Political correctness has become Maoist: All art must serve progressive struggle, defined in Hollywood as good race and gender warriors pitted against bad racists and sexists.
Political correctness has become Maoist: All art must serve progressive struggle, defined in Hollywood as good race and gender warriors pitted against bad racists and sexists. The result is monotony and boredom. All the cleavage, flexed biceps, cheap obscenity, rap-music scores, and car crashes cannot hide that lack of an idea.
This generation’s NFL apparat, the ESPN commentariat, and the higher-education administrative cadre also reveal generational symptoms of exhaustion. They all have forgotten their original mission: respectively, athleticism; sports commentary; and inductive thinking, civic education, and disinterested inquiry. Instead, given their money and adulation, sports and colleges puffed themselves up as Olympians who from high could sermonize and implicitly insult their own patrons (fans, viewers, students, and alumni).
Being ideologically correct was felt to bring more career dividends than being ethical, autonomous, or knowledgeable. It is hard to imagine that NFL commissioner Roger Goodell brings either wisdom or even common sense to his job. Thousands of everyday Americans could have just as easily destroyed the NFL for far less than Goodell’s tens of millions in compensation over the years.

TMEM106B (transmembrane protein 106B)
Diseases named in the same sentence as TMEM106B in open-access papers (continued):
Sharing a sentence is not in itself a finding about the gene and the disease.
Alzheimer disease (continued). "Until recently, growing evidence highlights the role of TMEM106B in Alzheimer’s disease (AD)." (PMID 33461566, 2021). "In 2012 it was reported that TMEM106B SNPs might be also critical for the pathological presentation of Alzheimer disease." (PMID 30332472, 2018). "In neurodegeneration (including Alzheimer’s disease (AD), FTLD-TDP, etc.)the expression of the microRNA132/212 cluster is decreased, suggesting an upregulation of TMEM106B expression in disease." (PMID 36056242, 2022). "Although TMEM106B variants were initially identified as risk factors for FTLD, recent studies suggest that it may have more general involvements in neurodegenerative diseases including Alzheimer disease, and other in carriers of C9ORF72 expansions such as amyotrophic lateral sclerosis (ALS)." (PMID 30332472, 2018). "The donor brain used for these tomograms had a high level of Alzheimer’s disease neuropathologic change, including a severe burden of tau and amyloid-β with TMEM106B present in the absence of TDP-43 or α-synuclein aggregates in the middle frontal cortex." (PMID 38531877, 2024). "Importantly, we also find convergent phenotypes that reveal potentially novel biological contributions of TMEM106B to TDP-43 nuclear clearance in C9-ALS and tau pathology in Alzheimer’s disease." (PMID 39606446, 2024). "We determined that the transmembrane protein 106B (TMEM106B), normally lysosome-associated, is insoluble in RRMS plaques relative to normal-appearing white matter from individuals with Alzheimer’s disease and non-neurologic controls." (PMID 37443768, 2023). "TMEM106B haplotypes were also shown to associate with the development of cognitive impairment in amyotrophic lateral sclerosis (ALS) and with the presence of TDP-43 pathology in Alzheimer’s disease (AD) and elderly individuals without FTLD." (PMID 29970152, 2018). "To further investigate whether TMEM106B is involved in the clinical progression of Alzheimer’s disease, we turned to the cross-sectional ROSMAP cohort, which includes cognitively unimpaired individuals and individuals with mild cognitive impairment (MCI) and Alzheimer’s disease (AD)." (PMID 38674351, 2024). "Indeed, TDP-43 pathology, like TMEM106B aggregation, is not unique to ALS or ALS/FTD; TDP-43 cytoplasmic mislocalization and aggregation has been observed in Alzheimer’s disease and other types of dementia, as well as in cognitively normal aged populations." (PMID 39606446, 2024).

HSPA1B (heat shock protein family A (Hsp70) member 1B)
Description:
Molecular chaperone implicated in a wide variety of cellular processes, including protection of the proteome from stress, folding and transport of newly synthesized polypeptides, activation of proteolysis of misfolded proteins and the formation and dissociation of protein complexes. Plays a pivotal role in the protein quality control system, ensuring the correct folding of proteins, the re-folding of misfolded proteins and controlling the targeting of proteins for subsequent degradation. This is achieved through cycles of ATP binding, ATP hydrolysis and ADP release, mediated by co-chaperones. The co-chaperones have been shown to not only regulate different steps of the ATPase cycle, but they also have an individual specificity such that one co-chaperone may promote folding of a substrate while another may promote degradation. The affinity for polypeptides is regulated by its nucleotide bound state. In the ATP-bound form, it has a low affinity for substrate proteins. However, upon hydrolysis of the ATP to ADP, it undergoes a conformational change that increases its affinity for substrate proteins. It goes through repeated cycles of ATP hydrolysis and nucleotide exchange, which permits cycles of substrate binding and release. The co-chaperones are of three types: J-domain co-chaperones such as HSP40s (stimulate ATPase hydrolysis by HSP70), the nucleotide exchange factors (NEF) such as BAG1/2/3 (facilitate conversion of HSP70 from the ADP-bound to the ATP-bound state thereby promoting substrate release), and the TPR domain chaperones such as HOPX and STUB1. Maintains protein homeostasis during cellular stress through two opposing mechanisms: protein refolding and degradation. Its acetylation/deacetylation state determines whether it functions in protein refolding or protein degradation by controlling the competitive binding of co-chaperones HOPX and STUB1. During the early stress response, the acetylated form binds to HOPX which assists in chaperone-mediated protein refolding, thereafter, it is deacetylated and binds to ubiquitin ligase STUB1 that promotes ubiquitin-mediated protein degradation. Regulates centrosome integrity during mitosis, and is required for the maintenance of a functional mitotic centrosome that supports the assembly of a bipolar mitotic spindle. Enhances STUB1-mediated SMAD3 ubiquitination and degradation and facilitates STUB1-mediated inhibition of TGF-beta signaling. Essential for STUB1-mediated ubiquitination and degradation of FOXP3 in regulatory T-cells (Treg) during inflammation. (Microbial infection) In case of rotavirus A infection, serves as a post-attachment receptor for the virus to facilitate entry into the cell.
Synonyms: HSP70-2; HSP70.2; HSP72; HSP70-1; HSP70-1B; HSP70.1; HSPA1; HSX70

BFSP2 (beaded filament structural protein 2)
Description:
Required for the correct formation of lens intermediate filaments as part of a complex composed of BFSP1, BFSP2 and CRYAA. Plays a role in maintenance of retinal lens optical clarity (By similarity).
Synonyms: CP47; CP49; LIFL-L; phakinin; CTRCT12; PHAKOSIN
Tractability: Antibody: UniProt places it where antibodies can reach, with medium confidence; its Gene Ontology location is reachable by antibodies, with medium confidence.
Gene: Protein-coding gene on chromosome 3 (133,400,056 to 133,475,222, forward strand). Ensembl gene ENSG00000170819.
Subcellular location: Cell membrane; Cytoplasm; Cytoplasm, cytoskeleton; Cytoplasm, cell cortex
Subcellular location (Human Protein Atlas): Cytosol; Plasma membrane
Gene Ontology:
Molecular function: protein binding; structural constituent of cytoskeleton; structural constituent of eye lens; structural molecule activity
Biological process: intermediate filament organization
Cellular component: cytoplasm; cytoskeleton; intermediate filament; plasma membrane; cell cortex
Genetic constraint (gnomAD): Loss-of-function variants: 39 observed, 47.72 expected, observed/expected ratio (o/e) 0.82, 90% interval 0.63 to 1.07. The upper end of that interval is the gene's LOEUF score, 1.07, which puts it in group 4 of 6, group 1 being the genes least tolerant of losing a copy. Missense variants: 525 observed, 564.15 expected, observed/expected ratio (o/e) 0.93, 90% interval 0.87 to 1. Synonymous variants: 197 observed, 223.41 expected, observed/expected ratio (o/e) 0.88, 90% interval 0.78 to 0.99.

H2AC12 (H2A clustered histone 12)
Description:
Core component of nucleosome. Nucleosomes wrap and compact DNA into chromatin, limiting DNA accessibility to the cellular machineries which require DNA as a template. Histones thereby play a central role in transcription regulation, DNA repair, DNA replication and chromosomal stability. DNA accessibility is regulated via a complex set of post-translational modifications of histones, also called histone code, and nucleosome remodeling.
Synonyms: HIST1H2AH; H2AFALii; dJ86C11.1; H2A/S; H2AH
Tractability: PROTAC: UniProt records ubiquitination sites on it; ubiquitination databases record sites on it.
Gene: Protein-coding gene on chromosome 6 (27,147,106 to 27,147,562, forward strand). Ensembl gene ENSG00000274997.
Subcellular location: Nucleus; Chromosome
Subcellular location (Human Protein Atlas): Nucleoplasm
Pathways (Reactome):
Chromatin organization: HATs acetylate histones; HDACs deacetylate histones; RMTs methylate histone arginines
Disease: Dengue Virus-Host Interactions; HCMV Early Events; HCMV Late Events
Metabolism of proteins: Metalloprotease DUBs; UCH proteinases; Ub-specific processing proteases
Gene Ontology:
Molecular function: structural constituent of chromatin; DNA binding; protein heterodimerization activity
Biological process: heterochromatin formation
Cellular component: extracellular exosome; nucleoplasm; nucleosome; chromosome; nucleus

The NFL always had to be careful to square its self-created circle of enticing viewers to watch brutal gladiatorial games in an age when few have ever turned a live chicken into an evening meal. In a society where racial quotas and proportional representation are institutionalized as “diversity” and “inclusion,” the NFL was an odd exempt meritocracy of nearly 80 percent African-American players (or, in PC lingo, an exclusionary league that did not “look like” America).
In age when nearly everyone does his own Internet, video game, and minor sport thing, the NFL still assumed that millions would celebrate a national collective event on perpetual communal Sundays. Instead of being aware of its own inconsistencies and fragilities, the NFL bureaucracy rammed its extraneous agendas down the throat of America, as if twentysomething, half-educated multimillionaires were the moral superiors to those who paid their salaries. Politics are destroying the NFL.